I was looking forward to hearing Chamath Palihapitiya speak at the venture capital 2016 Post Seed conference. The first time I heard Chamath speak live, the host warned the audience that it was highly possible that Chamath would “hurt people’s feelings.” And true to form Chamath, who tells it like he sees it, had people either cheering or clenching their jaws.
A strong track record in finance gives Chamath credibility. And while his fiery style may hurt people’s feelings, his commentary is generally supported with data.
At Post Seed, the dark performance room was packed with entrepreneurs and prominent venture capitalists representing firms that have invested early in Youtube, Eventbrite, and Fanduel to name a few.
The brown Warren Buffet
Chamath, founder and CEO of Social Capital, has said that he aspires to become the “brown Warren Buffet.” Chamath has a BA in electrical engineering and started his career on Wall Street as a derivatives trader before transitioning into tech as an executive at Yahoo.
He then moved to Facebook where he was responsible for growth, which translated into a nice payout when Facebook had its IPO. Chamath co-founded Social Capital in 2011, which now invests in private (venture, private equity) and public (Wall Street) companies.
“We should talk about hard things”
Chamath and Semil Shah, the interviewer, walked on stage for the segment titled “Disrupting the Venture Ecosystem.” Semil unfolded a paper, handed it to Chamath saying, “I listed six topics…you choose first” Chamath responded saying, “We should talk about hard things.” He then read Semil’s topics, which included the election, fake news, globalization and trade, immigration, etc. He finished, handed the paper back and in a teasing tone said, “These topics aren’t hard.” Chamath then asked Semil if he could instead talk about the “world as I see it”, which covered the current state of venture capital, media, the type of venture-backed companies he thinks might succeed and practical advice on financial accounting for startups.
Venture capital long term thinking in a world of constant feedback
Chamath predicts that under Trump’s administration, the public stock market is poised to return double-digit performance to investors. As a result, venture investors will have convince investors to think long term, which is difficult he said in a “world that exists in a constant feedback loop.” “Venture capital” he said, “has to invest in building hard things.” Chamath said there are three types of companies, Bits to Atoms, Sticky Companies and Everything Else.
Bits to atoms companies
Bits to atoms companies are fundamentally defensible because they require hard skills, capital and time. Chamath used Amazon, Tesla, SpaceX and Apple as examples of physical goods companies that took over 10 years to grow and scale. He thinks that these companies will do well given increasing interest in advanced manufacturing and “Pro-US” sentiment.
Sticky bits companies
Sticky bits companies are marketplaces and systems of record that exhibit network effects such as Facebook, Snapchat, and Slack. In other words, the value of these companies grows in line with the number of engaged users. As the communities grow they become harder for competitors to disrupt.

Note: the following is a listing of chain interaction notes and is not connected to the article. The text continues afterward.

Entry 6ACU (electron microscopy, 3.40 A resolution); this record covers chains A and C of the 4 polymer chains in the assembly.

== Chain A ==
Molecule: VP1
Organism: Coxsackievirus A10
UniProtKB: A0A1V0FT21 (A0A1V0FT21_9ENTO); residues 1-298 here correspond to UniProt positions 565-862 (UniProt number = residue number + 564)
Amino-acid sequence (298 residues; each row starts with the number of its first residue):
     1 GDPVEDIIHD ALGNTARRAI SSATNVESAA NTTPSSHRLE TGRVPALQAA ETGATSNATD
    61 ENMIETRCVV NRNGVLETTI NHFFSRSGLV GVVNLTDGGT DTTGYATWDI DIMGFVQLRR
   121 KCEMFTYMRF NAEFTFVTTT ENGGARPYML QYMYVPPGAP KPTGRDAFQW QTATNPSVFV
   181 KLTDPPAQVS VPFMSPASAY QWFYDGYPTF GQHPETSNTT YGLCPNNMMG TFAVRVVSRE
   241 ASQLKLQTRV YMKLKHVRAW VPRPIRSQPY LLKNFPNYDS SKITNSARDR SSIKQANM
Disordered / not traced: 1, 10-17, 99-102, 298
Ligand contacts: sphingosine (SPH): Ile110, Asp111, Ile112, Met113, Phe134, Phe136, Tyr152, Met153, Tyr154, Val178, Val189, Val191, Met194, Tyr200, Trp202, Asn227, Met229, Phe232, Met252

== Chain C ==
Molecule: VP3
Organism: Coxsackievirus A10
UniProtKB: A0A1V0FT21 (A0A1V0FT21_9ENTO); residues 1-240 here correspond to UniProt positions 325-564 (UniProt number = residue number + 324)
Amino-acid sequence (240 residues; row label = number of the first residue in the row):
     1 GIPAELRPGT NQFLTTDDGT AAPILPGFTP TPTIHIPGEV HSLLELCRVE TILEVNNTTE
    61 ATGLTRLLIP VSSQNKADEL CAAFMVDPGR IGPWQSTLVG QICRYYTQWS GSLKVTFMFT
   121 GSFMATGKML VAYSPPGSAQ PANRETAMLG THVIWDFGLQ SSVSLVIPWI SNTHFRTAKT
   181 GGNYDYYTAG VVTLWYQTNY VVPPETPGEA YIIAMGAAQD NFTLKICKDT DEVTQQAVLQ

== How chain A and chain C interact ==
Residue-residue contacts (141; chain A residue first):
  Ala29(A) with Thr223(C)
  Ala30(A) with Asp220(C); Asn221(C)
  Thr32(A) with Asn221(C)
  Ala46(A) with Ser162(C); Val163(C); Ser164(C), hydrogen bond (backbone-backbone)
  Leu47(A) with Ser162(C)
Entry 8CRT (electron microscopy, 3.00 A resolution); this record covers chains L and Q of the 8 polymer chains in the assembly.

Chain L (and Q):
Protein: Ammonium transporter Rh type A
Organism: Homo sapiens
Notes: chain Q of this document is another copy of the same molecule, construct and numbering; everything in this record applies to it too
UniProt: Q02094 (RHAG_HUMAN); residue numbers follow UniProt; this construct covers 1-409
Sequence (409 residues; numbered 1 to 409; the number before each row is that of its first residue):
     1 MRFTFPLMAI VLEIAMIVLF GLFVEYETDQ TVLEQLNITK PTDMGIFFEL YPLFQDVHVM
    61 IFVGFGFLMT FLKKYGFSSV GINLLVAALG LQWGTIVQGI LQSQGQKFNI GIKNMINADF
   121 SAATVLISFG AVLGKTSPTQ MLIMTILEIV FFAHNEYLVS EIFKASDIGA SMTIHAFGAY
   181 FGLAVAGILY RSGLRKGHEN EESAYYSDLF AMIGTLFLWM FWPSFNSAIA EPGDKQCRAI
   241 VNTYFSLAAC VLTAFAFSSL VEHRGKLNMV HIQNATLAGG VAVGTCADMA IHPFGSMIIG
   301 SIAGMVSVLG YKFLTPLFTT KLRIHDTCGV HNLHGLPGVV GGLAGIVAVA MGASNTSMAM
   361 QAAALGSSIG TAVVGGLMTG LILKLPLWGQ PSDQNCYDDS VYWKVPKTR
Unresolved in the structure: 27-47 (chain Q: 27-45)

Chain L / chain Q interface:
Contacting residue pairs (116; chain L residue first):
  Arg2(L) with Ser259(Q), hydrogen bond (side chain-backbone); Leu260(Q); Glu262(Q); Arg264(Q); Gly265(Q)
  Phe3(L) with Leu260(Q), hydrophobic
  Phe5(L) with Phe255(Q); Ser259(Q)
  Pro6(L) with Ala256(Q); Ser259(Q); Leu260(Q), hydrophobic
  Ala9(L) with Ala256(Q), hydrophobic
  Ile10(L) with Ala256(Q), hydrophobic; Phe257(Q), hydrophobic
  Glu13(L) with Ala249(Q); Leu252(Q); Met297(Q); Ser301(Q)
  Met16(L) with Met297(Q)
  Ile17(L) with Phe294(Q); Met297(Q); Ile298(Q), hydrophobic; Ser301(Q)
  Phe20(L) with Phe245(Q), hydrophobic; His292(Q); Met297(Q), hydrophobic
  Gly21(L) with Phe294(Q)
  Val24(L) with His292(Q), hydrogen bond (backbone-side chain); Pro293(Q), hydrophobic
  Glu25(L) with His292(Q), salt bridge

Everything else companies are easy to build in a relatively short time frame and plateau after an initial growth spurt. Chamath referred to this category of startups as “dog shit” considering their risk and illiquidity versus liquid stocks.
Can technology startups solve the world’s hardest problems?
The Post Seed audience was attentively listening to the brown Warren Buffet’s views on the new administration’s impact on financial markets and venture capital. So, how will venture capitalists and entrepreneurs respond to a Washington that changes the risk-reward investment proposition? Will Bits to Atoms and Sticky Bits companies get the most venture capital funding going forward? Can and will venture capital continue to fund startups that democratize and disrupt institutions that don’t work for the majority?
What seems certain is that government will get downsized resulting in fewer dollars for research, education and fewer regulations that protect consumers and the environment, giving venture capital a big opportunity to fill in the gaps. And firms such as Social Capital, whose mission is to “transform society by using technology to solve the world’s hardest problems”, are positioned to invest in startups that can make society better.
Why Latinxs should care
I met with a prospective Make in LA investor today. He asked what qualities we want in an investor. (I wish all prospects would ask this question.)
Since Make in LA invests in “Bits to Atoms” companies, i.e., startups that make physical objects, e.g., IoT, robotics, wearables and the like, I said, “We want patient capital so that our companies have time to grow in a disciplined manner.”
I put Chamath’s advice to work by setting the investor’s liquidity expectations early on. With that out of the way, I went on to talk about Make in LA’s mission, vision and guiding principles. Ultimately it is the company’s mission and vision that will sway the investor’s decision to invest.
Venture funds can’t survive without investors and are influenced by them. It is, therefore, imperative that Latinx accredited investors consider venture funds and managers that align with their values not just for the return potential but also for the potential to drive transformative technology.